One good thing about France is the bookshops. Proper bookshops, filled with proper books — books that are about stuff, shelves of philosophy and science and all kinds of other things (there are reasons that French bookshops are good and British bookshops not so good, but I won’t go into these at the moment). So I made use of last week’s holiday in France to indulge in a buying frenzy — paperback editions are also reasonably priced — and to get hold of a number of books about philosophy, Chinese studies and so on. It’s good to be giving my French a work-out, and I like the style of French sinology, which tends to be more speculative than Anglo-American traditions.

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Knowing, not knowing and teaching

I’ve just been sending off the edits for a paper that I’ve been writing for China Media Research, who are running a special issue on communication and Chinese philosophy. The paper is about education as a matter of communicating not just knowing, but also not-knowing, something that I’m arguing through a reading of the Laozi and the Zhuangzi.

In talking about not-knowing, I am not, I think, advocating anything particularly mysterious or mystical. Instead I am more interested in the fact that most of our lives are lived in what I am calling epistemological chaos, in which knowing and not-knowing exist alongside each other, and in which we don’t always know what we know, what we don’t know, or what the boundary is between the two (unlike Socrates, who always seems mightily—one might say ‘improbably‘—certain of his lack of knowledge). I’ll post here again when the paper is published, but here is a very short extract.

a rich educational context is one in which knowing and not-knowing, assurance and non-assurance swirl around each other chaotically; and teaching is as much about communicating not-knowing, tentativeness, uncertainty, flights of fancy, hypotheses, puzzles, conundrums, bafflements and confusions, as it is about communicating knowing, assurance, certainty, well-mapped paths, proofs, solutions, clarifications, illuminations and clarities.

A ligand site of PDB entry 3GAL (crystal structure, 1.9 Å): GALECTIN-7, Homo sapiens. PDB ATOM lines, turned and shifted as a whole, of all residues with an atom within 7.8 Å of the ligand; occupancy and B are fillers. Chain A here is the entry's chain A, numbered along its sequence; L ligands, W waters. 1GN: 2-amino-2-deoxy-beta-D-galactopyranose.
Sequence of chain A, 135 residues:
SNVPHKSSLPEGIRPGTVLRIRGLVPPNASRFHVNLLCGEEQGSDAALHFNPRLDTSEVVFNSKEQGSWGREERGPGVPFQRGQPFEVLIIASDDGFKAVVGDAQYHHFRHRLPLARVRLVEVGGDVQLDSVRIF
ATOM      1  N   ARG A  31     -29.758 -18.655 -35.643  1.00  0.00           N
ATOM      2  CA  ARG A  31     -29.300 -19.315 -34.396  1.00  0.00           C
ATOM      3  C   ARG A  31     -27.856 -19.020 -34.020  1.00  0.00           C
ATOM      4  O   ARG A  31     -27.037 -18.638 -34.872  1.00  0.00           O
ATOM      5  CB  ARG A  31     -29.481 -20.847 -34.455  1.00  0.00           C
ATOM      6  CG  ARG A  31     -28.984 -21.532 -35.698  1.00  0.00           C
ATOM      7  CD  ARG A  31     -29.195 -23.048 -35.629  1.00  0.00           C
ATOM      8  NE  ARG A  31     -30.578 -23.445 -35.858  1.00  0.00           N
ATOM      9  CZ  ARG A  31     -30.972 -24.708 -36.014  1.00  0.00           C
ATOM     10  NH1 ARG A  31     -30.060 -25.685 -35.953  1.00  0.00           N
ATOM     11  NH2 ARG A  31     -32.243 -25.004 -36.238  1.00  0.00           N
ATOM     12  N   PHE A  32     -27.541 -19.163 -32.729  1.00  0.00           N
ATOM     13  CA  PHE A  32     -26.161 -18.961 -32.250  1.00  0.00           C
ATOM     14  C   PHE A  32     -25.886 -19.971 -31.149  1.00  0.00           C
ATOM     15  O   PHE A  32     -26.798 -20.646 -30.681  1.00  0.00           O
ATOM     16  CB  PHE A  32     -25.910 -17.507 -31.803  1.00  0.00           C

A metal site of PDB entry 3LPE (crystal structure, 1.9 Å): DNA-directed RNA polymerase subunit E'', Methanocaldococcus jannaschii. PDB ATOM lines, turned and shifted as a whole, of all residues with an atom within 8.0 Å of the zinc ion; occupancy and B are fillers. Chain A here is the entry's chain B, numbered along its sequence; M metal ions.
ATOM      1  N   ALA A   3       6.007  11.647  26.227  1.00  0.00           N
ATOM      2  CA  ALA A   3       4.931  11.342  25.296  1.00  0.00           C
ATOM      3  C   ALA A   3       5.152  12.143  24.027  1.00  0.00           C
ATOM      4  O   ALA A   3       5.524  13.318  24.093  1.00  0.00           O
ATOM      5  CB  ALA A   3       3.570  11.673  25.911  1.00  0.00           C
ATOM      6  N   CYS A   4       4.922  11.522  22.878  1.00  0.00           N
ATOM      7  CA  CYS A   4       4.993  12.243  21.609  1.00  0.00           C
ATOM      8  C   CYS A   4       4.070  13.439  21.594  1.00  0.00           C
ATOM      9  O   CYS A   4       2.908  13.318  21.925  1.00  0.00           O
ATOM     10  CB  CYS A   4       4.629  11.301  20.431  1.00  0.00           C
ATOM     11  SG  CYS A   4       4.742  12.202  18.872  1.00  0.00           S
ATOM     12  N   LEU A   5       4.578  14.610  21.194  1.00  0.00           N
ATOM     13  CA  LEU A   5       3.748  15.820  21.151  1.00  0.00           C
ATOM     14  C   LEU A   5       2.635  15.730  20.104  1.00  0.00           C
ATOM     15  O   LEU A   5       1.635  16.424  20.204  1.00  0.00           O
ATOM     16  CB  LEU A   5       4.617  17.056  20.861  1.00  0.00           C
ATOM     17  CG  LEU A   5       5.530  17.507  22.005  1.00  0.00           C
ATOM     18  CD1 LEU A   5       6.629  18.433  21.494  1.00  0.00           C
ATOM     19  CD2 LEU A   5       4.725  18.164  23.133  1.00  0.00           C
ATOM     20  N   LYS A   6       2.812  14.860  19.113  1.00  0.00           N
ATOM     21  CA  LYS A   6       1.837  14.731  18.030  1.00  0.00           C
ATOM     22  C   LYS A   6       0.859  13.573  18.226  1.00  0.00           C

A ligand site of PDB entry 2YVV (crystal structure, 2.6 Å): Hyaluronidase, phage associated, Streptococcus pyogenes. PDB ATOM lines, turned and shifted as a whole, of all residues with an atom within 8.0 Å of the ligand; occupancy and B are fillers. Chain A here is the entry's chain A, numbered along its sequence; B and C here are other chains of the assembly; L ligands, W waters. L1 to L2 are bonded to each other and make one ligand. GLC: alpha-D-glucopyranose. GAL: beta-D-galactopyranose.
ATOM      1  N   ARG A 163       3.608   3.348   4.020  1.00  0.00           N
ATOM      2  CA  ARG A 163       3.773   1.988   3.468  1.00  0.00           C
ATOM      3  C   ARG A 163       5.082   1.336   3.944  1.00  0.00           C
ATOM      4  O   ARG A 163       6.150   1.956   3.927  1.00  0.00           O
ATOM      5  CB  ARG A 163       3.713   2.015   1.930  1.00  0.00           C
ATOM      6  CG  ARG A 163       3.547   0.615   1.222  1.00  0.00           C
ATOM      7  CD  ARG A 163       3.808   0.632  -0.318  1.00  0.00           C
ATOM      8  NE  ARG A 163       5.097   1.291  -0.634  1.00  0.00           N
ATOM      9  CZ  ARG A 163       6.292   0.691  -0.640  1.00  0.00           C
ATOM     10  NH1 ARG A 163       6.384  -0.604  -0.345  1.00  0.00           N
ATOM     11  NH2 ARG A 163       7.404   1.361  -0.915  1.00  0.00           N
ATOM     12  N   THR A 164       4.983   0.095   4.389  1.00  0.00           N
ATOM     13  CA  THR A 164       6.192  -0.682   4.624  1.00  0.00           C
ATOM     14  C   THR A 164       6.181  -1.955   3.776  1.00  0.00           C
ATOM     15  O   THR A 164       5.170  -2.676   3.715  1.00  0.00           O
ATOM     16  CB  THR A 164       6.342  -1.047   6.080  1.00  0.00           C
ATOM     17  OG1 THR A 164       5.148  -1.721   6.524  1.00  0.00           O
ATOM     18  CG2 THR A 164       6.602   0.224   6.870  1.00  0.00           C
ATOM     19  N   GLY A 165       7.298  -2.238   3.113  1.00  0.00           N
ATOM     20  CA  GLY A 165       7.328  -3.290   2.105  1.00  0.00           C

Review in Frontiers of Philosophy in China

I was very pleased to see a review of my Levinas book (which is only very loosely connected to things Chinese), Levinas, Storytelling and Anti-Storytelling, in the most recent edition of the excellent Frontiers of Philosophy in China. The link is here. It is a thoughtful and thorough review, by German phenomenologist Annette Hilt, who seems to have enjoyed the book, whilst taking me to task very gently for not saying more about the ‘saying’ and the ‘said’ (which is a fair point, I think). Anyway, have a look at the review if you have a subscription to FPC.

Ontological Claustrophobia – A Short Story

So there I was, sitting amongst philosophers, and we were all talking about ontological claustrophobia, the fear of being, that kind of thing.

The room was getting a bit stuffy. We’d been there a long time, talking and talking and talking. Suddenly I felt out of breath. ‘How about opening the window,’ I suggested. ‘That will help, I’m sure. Then perhaps we can talk about something else.’

The philosophers grumbled. ‘You don’t understand,’ they said. ‘You never understand.’ Read more

Levinas, Storytelling and Anti-Storytelling now in paperback

Just a quick post to say that my book, [amazon_link id=”1472581598″ target=”_blank” container=”” container_class=”” ]Levinas, Storytelling and Anti-Storytelling[/amazon_link], is now available in paperback. The hardback was priced beyond the reach of ordinary mortals, but the paperback is much more reasonably priced. There’s more information on the Bloomsbury website.